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Beeld: Sander Wezenberg

By building an anion receptor with a gap that can be widened or narrowed by shining light on it, you can specifically control which anion binds, Leiden researchers write in Chemical Communications.

Imitating nature is one of the specialities of chemists. Anion receptors are no exception. Making them yourself has obvious applications in sensing and transport. One popular synthetic anion receptor is calix[4]pyrrole, because of its strong affinity for halogen ions. Researchers in Sander Wezenberg’s group at Leiden University have created a light-activated variant: one isomer allows all kinds of halogens to enter, while the other keeps larger ions at bay.

The modification they gave to calix[4]pyrrole was a molecular ‘strap’ of dithienylethene. Among other things, it is made up of three five-rings that join together to form a hexagon under the influence of light. The loop version, without the hexagon, provides an opening where calix[4]pyrrole can use its halogen affinity to bind halogen ions such as chloride, bromide or iodide.

When exposed to light at a wavelength of 300 nm (ultraviolet), the hexagonal isomer forms and the gap becomes smaller. Chloride is not significantly affected, but its affinity for bromide is reduced by a factor of 160, the largest change in affinity ever observed for this type of receptor. Light with a wavelength of 630 nm (red) is needed to break the six-ring (and allow bromide and iodide back in).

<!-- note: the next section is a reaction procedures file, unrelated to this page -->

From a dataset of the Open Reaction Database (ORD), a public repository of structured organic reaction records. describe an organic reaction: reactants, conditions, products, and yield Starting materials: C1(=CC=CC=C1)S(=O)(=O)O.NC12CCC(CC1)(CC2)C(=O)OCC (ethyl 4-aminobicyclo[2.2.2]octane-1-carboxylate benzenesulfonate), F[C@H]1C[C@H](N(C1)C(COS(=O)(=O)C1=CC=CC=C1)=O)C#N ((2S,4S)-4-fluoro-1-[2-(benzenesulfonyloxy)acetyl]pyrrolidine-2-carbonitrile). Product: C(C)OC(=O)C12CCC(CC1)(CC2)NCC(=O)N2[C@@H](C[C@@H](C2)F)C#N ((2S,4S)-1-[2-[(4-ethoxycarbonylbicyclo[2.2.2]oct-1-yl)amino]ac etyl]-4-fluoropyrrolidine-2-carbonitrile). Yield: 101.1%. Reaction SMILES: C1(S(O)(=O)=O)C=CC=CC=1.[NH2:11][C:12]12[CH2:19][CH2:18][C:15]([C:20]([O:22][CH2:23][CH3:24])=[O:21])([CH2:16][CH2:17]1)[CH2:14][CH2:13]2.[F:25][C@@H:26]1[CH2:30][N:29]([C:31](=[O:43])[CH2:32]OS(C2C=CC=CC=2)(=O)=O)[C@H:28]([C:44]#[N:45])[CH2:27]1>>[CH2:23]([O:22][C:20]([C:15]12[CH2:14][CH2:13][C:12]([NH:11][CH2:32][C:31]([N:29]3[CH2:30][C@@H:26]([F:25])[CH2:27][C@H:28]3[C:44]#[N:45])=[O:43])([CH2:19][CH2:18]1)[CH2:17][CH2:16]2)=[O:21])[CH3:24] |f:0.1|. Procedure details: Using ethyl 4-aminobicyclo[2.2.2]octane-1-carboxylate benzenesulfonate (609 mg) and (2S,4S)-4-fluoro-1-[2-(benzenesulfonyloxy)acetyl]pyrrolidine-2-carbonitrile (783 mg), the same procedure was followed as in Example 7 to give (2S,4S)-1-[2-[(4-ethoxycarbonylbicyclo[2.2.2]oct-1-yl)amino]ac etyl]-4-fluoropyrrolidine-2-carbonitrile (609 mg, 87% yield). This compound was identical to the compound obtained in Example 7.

‘One of the possible future applications could be in sensing’, says Wezenberg. ’Not necessarily as a sensor itself, but as an extractant in cases where background noise would prevent quantitative analysis. You could then selectively extract the analyte, use light to completely separate it from the receptor and then quantify it.’

In an NWO-M1 project, Wezenberg’s group is looking at the extraction of cesium chloride/bromide ion pairs. ‘Calixpyrrole is selective for caesium salts’, he explains, ’and this could be interesting for cleaning radioactive waste water. As this is quite an expensive technology, you could justify using a slightly more complicated – and therefore more expensive – molecule.’

But the group is not there yet. Wezenberg: ’At the basic level, we are developing the technology to control the binding affinity with light, which is a big challenge. But the difference in affinity for bromide between the light-switchable states described in this paper is the largest compared to what has been achieved so far. So the met-molecular switch-bridged calix pyrrole receptors seem to be well suited for controlling the binding properties.’

Villarón, D. et al. (2023) Chem. Commun. 59, DOI: 10.1039/D3CC02264A